Competition with investors and offshore buyers is forcing up prices, driving down stock levels and making it increasingly difficult for first home buyers to enter the market. All this at a time when low interest rates, recovering price levels and rising rents normally creates the ‘perfect storm’ for first home buyers.
Recent first home buyer data revealed that New South Wales (3.5 per cent) has the smallest proportion of first home buyers when taking into account total mortgage lending, followed by Queensland (6.2 per cent) and Victoria (8.7 per cent). Then, there is Western Australia, where the slice of first home buyers is a significantly higher 21.8 per cent.
This begs the question – how has Western Australia managed to create an environment conducive to first home buyers, while the large states on the eastern seaboard struggle to entice new players into the market?
When you consider the median house prices in each capital city, Perth is considerably higher than Brisbane and not far behind Melbourne’s median price. Perth prices grew at almost 10 per cent last year, second only to Sydney, so we can conclude that this situation isn’t due to prices being relatively lower in Western Australia. This anomaly is quite possibly due to one of two causes or potentially a combination of both.
One might suggest the state governments of New South Wales, Victoria and Queensland have got it wrong. The lack of first home buyer incentives in the eastern states has reduced the amount of first home buyers entering the market. Meanwhile, Western Australia, which provides first home buyers with the greatest incentive, is leading the way.
Secondly, the official number of new home buyers in the eastern states could be inaccurate as they are not applying for grants, meaning that their entry into the market is possibly going unrecorded.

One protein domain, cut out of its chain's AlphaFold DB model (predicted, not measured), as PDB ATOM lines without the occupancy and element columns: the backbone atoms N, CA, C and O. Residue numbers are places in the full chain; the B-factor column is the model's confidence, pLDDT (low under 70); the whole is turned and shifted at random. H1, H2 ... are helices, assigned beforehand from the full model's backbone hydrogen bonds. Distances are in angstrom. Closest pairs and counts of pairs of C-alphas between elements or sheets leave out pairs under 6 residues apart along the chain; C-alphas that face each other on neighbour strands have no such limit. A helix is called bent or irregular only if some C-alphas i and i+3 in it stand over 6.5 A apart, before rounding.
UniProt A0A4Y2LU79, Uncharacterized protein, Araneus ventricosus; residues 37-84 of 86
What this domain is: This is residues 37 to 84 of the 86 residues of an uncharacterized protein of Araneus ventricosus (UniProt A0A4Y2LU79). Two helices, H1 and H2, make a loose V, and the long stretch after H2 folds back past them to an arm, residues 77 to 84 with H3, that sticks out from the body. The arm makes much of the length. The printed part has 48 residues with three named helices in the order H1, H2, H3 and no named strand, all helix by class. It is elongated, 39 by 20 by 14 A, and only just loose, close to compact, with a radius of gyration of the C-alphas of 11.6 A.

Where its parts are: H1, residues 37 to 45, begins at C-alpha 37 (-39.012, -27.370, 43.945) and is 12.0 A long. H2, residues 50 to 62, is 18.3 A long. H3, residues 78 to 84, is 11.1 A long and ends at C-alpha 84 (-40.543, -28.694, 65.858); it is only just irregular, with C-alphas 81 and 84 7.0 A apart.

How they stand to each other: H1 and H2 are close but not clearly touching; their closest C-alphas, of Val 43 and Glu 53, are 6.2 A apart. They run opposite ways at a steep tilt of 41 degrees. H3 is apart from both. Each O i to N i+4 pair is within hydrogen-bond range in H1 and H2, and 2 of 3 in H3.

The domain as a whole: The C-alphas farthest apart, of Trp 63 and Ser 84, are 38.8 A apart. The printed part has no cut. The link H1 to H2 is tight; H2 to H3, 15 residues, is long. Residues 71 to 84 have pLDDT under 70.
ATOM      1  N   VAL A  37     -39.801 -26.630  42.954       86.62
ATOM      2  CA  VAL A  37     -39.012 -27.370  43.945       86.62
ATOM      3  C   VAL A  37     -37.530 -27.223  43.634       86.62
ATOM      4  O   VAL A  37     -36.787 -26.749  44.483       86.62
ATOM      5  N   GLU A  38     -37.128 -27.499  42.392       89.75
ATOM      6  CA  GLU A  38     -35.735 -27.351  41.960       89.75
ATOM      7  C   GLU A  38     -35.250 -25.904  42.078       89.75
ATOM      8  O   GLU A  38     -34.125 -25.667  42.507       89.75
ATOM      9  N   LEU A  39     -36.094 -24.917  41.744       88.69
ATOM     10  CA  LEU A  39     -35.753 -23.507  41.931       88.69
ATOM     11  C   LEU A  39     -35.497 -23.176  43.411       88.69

In my opinion, the eastern state governments certainly got it wrong when they modified the grants and incentives.
It is no coincidence that the lowest percentage of first home buyers is in New South Wales, which has no incentives on existing dwellings, only new builds. Victoria and Queensland have similar incentives with concessions on stamp duty when first home buyers purchase existing dwellings. However, Western Australia offers grants and stamp duty concessions on both existing dwellings and new builds, hence their domination of the first home buyer market.
In effect, the New South Wales scheme is driving first home buyers towards new dwellings, thereby stimulating the building industry. Although this is a worthwhile initiative, it is pushing first home buyers towards the area of most competition, where local and foreign investors, speculators and owner occupiers are vying for off-the-plan apartments. It is inconceivable that the New South Wales government isn’t at least offering stamp duty breaks for those seeking to purchase their first home.
Second home buyers are in a much better financial position to purchase newly built homes. Providing incentives for first home buyers to acquire existing dwellings would still stimulate the building industry as the increased competition forces second home buyers to consider a new build.
Unless these state incentives are adjusted to include existing dwellings, we are going to see potential first home buyers remain stuck in the rent cycle as they try to accumulate a higher deposit before purchasing a home. Meanwhile, our politicians will continue to scratch their heads and wonder why there are a decreasing number of first home buyers entering the market in certain states.